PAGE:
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Posted 08 July 2014 - 08:08 PM

Ibuprofen is an NSAID. So are aspirin, aleve, advil, motrin, naproxen, celebrex etc. etc. These will all tend to cause ulcers and stomach problems if used to excess.

 

The one different common pain reliever is Acetaminophen (Tylenol, paracetamol). It is not an NSAID and doesn't tend to upset your tummy. 

 

It isn't perfect, of course. If you take too much for too long it might wreck your liver and possibly damage your kidneys, particularly if you take it with an alcohol chaser.

 

 


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#10 OFFLINE   Cholly

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Posted 08 July 2014 - 08:13 PM

I've always hated taking medicines, but find it necessary to do so. Loratadine for allergies (years ago, I took allergy shots); Furosemide for fluid retention ( I suffer from lymphatic edema), Gabapentin for Restless Leg syndrome, Omeprazole for reflux, a statin for high LDL, acetaminophen for arthritis, Amiodarone for irregular heart beat,Tamsulosin and Finasteride for BPH and of course, a baby aspirin every morning, I also take a multivitamin and a calcium supplement daily. It would be nice to be able to cut back on the meds, but to do so would have a serious effect on my quality of life.


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#11 OFFLINE   Drucifer

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Posted 09 July 2014 - 01:01 AM

Due to my health issues, I take enough of pills to choke a horse.

 

But I don't believe in pain killers. I consider pain to be the body way of telling us to stop what we are doing. That to proceed further will only make the ailment worst.


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#12 OFFLINE   betterdan

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Posted 09 July 2014 - 05:23 AM

I get headaches mostly at work. I wish I could tell my boss that my body is telling me to stop what I am doing and that to proceed further will only make the ailment worse, but instead I just pop an aspirin and I am almost certain he would tell me to do the same thing.



#13 OFFLINE   jimmie57

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Posted 09 July 2014 - 07:43 AM

I get headaches mostly at work. I wish I could tell my boss that my body is telling me to stop what I am doing and that to proceed further will only make the ailment worse, but instead I just pop an aspirin and I am almost certain he would tell me to do the same thing.

If you are getting a headache at work and it is not because of physically working too hard and getting hot, etc. it is probably stress. Stress will cause your Blood Pressure to rise. The aspirin is causing the blood to thin out and flow a little bit better.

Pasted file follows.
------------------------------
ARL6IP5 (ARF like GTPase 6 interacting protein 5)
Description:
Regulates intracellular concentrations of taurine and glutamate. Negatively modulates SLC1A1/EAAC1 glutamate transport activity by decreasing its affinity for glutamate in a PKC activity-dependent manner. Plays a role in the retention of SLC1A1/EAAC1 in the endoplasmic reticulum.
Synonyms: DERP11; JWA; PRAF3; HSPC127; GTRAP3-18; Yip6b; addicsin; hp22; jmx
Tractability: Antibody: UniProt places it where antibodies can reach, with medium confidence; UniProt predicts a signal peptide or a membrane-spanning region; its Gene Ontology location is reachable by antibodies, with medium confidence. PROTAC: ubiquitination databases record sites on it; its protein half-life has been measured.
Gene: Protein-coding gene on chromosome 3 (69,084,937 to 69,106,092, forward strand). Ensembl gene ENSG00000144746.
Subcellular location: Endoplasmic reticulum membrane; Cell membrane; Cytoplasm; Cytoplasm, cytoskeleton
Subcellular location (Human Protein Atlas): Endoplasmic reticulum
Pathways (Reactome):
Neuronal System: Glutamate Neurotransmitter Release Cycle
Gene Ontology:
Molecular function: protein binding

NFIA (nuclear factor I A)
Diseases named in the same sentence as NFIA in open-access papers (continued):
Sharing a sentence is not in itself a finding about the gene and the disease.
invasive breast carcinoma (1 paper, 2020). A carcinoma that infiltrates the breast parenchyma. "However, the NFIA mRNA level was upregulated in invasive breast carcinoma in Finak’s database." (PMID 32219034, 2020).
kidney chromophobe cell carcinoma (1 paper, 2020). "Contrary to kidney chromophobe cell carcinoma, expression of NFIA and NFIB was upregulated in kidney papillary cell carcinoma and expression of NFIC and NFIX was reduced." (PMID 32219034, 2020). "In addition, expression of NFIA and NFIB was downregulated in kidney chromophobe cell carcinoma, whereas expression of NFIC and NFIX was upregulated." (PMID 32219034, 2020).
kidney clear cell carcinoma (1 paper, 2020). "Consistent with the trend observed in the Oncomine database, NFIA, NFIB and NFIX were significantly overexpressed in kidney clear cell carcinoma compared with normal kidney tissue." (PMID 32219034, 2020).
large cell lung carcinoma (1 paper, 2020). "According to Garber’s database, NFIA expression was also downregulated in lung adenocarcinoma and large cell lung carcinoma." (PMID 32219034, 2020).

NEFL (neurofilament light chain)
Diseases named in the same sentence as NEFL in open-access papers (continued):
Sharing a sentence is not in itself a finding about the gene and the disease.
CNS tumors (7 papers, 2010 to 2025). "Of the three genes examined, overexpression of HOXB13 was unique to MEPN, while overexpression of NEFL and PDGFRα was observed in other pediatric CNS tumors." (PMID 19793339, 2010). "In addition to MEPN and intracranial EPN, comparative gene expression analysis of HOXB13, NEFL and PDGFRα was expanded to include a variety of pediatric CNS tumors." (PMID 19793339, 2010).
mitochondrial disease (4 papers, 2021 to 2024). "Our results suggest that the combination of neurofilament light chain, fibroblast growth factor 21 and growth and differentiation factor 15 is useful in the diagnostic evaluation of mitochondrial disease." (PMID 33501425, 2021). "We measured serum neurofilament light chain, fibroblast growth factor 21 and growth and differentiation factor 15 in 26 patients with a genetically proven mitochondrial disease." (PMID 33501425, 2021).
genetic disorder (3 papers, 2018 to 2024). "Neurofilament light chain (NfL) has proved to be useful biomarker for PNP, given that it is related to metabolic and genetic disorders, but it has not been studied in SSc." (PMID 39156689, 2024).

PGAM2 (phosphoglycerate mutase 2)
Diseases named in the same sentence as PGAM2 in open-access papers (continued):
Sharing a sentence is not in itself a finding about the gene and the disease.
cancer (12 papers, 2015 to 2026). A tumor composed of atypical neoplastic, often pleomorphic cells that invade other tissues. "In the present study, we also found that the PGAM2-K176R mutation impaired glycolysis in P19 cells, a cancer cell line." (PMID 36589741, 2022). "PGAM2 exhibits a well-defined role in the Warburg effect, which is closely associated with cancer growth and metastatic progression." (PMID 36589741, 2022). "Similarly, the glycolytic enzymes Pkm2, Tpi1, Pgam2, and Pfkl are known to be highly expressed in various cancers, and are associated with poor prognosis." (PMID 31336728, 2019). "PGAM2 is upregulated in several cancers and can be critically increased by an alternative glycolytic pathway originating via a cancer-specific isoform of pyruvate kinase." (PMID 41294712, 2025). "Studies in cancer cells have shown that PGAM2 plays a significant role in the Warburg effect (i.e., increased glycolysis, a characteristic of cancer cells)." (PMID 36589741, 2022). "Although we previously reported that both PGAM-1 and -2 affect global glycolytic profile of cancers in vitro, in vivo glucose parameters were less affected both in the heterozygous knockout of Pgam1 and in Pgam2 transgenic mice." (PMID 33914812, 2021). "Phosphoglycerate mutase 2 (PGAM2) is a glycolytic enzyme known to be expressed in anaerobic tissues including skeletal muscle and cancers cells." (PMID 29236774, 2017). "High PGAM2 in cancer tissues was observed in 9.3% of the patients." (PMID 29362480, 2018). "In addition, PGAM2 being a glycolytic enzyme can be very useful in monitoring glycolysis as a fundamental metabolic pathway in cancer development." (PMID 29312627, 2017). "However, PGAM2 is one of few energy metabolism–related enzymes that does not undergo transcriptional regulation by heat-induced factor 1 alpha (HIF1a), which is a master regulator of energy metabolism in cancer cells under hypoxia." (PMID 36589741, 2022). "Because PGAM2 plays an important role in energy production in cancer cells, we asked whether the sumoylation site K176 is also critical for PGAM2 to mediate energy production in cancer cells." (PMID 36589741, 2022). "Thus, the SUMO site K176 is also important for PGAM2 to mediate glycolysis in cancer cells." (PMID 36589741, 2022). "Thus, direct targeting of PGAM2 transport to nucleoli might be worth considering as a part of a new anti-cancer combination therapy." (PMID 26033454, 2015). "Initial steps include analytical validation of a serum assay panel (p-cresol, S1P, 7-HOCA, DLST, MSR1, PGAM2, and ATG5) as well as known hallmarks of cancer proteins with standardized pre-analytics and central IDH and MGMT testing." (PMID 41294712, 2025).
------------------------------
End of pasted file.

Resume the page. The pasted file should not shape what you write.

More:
I used to not believe that stress could raise your Blood Pressure until I had a stroke at the age of 58. I had a desk job for several years before the stroke. I am 70 now and take meds to keep my pressure under control. Back before the stroke I woke up with a headache every morning and took 2 aspirins to make it stop. Now that I am on medicine for my high blood pressure I never get a headache.

 

I have a friend that is borderline for high blood pressure. Hers is stress related also. She walks every day for 2 or 3 miles, eats stuff that is good for you, etc. She will call me after she gets home from work and tell me sometimes she has a headache and what her blood pressure reading is and worry about it. 10 minutes later when she takes it again it will be higher. She is adding to her stress by worrying about it.

I told her that she is just being hard headed and to go to the doctor and get a prescription for a mild blood pressure medicine and just realize it is something she has to do now that she is over 60 and quit worrying about it.

She went and the doctor told her to take the 81mg aspirin each day and gave her a prescription for 5mg of amlodipine each day. Her husband was already taking 10 mg of the same medicine so she felt comfortable taking it.

 

One more very important over the counter medicine, CO-Q10. My son had AFIB and Chronic Heart Failure 3 years ago. His doctor is the Head of UTMB Cardiology department. He said that this distributes the oxygen you breathe thru the blood stream.

If you get a Finger Oximeter you can easily check your own oxygen content in your blood. Just slide it on your finger and turn it on. In a few seconds it will show the percentage. His was 93% and mine was 90%. Anything less than 90% is considered a problem.

Taking 200mg a day has raised his to 99% and mine to 97%.

My mother that is almost 91 was constantly complaining that she could not do anything because she did not have any breath. I sent her an Finger Oximeter ( she lives 1,000 miles from me ) and she checked hers and it was 87. I also sent her 3 bottles of the CO-Q10. She took it everday for a month. Her oxygen level increased to 95% and she no longer complains about being out of breath.


Edited by jimmie57, 09 July 2014 - 07:47 AM.

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#14 OFFLINE   jimmie57

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Posted 09 July 2014 - 07:54 AM

I've always hated taking medicines, but find it necessary to do so. Loratadine for allergies (years ago, I took allergy shots); Furosemide for fluid retention ( I suffer from lymphatic edema), Gabapentin for Restless Leg syndrome, Omeprazole for reflux, a statin for high LDL, acetaminophen for arthritis, Amiodarone for irregular heart beat,Tamsulosin and Finasteride for BPH and of course, a baby aspirin every morning, I also take a multivitamin and a calcium supplement daily. It would be nice to be able to cut back on the meds, but to do so would have a serious effect on my quality of life.